Numerical modeling of the tensile strength of a biological granular aggregate: Effect of the particle size distribution
1 Laboratoire Charles Coulomb, UMR 5221, CNRS-Université de Montpellier, 163 Rue Auguste Broussonet, Montpellier, France
2 UMR IATE, CIRAD, INRA, Montpellier SupAgro, Université de Montpellier, Montpellier, France
3 LMGC, UMR 5508, CNRS-Université de Montpellier, 163 Rue Auguste Broussonet, Montpellier, France
4 MSE2, UMI 3466, CNRS-MIT, DCEE, Massachusetts Institute of Technology, 77 Massachusetts Avenue, Cambridge, USA
* e-mail: email@example.com
Published online: 30 June 2017
Wheat grains can be considered as a natural cemented granular material. They are milled under high forces to produce food products such as flour. The major part of the grain is the so-called starchy endosperm. It contains stiff starch granules, which show a multi-modal size distribution, and a softer protein matrix that surrounds the granules. Experimental milling studies and numerical simulations are going hand in hand to better understand the fragmentation behavior of this biological material and to improve milling performance. We present a numerical study of the effect of granule size distribution on the strength of such a cemented granular material. Samples of bi-modal starch granule size distribution were created and submitted to uniaxial tension, using a peridynamics method. We show that, when compared to the effects of starch-protein interface adhesion and voids, the granule size distribution has a limited effect on the samples’ yield stress.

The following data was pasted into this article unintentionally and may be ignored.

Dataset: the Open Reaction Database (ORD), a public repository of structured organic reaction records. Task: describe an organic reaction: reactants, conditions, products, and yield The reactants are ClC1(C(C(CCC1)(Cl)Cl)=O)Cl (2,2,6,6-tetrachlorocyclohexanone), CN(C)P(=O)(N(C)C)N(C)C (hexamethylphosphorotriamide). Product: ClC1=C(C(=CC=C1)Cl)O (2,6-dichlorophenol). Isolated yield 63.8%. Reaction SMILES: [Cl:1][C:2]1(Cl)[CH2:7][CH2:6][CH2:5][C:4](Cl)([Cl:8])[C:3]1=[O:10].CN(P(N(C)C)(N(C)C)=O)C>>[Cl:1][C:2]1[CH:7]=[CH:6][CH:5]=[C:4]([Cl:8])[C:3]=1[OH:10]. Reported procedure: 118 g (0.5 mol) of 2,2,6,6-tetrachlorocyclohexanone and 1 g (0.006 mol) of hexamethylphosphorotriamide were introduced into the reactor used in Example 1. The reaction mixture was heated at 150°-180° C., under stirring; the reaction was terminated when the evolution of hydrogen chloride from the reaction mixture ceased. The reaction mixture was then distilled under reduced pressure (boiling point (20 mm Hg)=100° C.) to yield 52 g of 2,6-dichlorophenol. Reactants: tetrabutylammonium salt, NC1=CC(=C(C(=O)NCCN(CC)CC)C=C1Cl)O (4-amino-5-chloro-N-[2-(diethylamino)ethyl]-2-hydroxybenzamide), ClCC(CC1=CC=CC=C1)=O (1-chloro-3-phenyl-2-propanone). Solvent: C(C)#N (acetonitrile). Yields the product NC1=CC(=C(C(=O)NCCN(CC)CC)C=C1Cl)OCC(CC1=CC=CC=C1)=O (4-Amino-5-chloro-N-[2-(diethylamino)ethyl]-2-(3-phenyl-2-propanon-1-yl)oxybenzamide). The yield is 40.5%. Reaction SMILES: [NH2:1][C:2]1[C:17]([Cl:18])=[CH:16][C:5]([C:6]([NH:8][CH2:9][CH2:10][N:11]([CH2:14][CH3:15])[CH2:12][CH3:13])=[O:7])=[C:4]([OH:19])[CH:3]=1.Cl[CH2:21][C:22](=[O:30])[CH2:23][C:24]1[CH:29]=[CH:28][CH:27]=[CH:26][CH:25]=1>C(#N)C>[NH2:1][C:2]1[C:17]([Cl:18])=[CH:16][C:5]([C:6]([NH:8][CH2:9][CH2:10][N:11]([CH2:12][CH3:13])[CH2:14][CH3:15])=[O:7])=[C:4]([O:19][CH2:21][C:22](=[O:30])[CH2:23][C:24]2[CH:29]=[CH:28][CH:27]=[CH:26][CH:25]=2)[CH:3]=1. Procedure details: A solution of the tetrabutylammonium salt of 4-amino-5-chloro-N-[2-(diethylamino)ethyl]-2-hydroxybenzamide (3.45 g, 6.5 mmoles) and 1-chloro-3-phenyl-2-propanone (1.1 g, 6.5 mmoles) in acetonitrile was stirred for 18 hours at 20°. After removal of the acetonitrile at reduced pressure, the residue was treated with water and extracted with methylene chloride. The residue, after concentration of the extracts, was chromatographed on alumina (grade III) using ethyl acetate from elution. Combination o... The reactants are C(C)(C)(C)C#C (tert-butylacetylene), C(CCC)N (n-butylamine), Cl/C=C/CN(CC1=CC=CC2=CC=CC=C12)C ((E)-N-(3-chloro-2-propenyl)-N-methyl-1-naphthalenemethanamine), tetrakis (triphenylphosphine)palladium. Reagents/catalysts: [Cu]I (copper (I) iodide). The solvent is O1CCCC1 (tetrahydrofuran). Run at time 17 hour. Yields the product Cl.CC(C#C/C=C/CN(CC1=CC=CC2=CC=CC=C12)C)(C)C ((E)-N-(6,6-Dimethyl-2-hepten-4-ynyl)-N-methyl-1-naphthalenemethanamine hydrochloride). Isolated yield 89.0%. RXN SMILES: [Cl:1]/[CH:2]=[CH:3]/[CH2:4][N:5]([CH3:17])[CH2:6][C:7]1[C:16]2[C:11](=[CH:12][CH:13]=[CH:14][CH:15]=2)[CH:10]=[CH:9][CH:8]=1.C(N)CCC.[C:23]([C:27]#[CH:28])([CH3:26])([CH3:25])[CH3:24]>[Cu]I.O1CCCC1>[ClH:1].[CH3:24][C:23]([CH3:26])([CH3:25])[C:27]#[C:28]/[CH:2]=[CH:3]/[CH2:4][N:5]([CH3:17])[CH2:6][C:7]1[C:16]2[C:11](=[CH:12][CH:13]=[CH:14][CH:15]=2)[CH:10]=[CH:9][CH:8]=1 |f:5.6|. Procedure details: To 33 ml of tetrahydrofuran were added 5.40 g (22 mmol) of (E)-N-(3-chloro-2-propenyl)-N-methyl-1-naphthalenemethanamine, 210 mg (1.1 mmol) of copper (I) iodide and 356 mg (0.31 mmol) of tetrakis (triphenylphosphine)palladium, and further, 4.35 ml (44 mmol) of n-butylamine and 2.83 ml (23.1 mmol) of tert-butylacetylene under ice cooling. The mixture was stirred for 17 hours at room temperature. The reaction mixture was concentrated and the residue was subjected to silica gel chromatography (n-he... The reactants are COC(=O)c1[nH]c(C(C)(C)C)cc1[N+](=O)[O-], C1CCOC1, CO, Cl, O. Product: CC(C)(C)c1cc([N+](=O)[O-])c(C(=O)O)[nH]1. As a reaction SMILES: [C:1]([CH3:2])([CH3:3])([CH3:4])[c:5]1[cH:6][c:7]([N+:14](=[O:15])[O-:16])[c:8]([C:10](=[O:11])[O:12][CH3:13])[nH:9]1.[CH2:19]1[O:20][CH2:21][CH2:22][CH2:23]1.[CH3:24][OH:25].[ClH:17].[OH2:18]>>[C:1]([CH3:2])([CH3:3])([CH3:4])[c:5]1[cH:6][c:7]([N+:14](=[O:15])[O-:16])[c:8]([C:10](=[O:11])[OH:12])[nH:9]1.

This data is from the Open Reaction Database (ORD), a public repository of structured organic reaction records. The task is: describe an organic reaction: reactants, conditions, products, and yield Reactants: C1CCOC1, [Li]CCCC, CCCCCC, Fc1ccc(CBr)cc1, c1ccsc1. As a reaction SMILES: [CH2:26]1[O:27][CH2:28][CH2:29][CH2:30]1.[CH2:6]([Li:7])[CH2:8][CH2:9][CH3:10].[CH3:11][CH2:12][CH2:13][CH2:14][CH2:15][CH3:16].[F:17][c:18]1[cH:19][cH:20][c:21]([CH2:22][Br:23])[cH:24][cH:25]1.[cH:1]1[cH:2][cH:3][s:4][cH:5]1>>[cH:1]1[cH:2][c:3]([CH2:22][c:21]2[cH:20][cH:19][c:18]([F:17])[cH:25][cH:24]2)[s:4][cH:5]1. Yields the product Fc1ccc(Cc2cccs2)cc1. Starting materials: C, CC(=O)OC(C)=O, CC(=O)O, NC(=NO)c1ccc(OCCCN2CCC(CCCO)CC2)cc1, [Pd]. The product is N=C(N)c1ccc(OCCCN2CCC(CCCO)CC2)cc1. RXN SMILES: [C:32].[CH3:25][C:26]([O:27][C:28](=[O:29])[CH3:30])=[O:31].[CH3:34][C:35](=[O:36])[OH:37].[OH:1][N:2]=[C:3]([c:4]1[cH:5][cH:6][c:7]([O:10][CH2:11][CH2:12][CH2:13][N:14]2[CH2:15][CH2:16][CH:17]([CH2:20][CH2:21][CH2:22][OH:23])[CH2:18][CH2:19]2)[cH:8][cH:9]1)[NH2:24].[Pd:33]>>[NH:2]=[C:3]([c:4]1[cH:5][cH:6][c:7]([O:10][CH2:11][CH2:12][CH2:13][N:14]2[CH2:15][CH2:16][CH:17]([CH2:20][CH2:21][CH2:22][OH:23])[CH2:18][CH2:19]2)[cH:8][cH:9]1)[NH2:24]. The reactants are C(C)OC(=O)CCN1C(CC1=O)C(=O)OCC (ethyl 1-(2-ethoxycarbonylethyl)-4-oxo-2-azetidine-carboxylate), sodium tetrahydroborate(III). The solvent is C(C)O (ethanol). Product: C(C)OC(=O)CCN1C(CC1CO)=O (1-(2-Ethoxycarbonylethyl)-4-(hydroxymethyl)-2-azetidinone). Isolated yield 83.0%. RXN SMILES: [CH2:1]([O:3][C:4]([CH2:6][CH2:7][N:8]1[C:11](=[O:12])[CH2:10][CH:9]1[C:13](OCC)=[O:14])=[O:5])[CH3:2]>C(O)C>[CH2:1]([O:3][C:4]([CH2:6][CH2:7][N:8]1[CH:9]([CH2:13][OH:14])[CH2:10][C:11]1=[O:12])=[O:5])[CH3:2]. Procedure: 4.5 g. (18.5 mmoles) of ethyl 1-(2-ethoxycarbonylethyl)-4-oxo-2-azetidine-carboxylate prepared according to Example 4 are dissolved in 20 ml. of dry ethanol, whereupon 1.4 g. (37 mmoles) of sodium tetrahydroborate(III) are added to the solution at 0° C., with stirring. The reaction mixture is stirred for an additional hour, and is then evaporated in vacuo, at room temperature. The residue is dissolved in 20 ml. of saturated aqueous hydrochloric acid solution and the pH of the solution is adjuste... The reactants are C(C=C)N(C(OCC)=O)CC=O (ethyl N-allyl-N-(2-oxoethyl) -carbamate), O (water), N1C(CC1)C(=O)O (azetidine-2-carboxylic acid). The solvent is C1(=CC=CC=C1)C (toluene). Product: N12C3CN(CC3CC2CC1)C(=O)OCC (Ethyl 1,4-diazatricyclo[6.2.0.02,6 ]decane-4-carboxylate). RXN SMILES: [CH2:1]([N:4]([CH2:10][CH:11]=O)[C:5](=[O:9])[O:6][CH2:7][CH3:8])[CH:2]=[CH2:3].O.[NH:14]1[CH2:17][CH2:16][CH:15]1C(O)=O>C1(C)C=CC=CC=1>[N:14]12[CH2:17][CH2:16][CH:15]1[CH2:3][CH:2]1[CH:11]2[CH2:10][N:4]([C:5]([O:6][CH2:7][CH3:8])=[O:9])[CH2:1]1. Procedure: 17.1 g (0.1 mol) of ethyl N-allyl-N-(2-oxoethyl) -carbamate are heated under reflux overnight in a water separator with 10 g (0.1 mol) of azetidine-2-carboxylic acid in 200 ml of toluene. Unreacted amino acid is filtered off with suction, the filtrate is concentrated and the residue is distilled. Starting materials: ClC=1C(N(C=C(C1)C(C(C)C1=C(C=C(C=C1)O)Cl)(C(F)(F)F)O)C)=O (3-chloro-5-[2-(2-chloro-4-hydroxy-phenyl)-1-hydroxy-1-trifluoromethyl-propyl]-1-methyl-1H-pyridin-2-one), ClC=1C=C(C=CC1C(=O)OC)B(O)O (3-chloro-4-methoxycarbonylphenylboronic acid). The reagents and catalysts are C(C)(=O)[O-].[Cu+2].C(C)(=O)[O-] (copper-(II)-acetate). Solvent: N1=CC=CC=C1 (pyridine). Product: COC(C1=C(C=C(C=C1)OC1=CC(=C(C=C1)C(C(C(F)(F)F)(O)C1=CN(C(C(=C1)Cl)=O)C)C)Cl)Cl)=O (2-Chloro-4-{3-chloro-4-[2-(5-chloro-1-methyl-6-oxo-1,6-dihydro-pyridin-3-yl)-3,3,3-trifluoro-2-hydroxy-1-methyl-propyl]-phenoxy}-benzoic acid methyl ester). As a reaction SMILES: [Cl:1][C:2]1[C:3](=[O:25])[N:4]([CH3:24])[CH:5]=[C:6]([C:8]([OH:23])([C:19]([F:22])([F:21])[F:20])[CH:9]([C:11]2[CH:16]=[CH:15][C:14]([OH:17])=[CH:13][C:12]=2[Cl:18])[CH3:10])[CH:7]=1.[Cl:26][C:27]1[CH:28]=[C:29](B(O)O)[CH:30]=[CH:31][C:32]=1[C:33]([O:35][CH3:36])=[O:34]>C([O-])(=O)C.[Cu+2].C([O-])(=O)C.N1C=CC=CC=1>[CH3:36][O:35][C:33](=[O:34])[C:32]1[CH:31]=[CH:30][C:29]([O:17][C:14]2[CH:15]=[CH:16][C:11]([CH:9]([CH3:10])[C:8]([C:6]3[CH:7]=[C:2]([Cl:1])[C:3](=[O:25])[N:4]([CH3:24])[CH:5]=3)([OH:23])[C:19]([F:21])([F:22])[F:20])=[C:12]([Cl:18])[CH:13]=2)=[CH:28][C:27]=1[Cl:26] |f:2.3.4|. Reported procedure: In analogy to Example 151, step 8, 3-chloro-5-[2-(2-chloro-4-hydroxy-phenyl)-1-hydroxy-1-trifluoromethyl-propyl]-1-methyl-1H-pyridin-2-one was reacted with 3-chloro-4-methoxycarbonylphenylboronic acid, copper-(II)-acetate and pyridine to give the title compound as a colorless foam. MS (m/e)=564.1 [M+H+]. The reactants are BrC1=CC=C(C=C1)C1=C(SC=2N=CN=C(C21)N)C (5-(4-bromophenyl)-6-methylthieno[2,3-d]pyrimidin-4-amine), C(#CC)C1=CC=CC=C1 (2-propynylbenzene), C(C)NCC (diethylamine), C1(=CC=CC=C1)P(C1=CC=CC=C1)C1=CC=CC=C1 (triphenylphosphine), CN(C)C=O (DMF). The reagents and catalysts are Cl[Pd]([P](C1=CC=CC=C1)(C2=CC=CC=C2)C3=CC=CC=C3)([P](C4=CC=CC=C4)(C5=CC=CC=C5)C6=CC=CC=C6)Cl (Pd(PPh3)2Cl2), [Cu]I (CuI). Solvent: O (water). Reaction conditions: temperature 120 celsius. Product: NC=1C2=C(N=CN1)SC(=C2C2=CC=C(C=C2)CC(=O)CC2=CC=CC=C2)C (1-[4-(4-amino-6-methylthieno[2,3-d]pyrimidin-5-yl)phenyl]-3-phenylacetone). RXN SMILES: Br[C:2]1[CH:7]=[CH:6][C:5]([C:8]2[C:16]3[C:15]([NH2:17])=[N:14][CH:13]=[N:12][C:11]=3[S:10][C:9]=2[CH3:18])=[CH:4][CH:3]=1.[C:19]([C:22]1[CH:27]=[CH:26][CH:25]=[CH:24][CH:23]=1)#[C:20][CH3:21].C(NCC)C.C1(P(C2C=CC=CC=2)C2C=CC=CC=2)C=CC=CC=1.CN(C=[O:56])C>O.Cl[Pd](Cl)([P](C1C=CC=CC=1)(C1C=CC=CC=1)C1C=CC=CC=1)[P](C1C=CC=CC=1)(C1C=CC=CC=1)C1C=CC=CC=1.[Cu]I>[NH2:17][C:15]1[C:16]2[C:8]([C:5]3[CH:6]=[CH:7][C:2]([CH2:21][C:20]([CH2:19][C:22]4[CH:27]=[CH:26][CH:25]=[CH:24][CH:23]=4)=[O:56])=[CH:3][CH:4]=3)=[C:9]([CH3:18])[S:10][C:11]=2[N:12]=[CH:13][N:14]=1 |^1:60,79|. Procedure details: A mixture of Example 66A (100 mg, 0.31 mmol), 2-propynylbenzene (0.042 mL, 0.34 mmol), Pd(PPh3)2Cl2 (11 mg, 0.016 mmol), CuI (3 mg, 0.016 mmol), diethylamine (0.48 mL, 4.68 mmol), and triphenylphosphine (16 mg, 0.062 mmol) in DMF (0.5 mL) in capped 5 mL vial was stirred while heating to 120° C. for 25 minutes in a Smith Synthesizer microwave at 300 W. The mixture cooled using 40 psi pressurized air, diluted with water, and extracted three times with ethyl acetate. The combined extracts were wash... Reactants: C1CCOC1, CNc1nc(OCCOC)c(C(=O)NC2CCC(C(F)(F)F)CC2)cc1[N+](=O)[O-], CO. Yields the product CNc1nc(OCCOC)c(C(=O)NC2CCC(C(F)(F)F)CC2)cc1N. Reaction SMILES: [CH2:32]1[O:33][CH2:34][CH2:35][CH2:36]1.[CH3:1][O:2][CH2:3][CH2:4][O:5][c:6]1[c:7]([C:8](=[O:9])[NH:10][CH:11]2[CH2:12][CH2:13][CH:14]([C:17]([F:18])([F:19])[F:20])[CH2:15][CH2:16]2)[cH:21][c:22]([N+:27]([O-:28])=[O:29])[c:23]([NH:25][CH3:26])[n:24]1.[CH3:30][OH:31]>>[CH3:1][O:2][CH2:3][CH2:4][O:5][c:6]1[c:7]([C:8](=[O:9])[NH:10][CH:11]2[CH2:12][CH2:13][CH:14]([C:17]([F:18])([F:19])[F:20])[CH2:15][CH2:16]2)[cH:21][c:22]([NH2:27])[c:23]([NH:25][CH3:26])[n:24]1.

© The Authors, published by EDP Sciences, 2017
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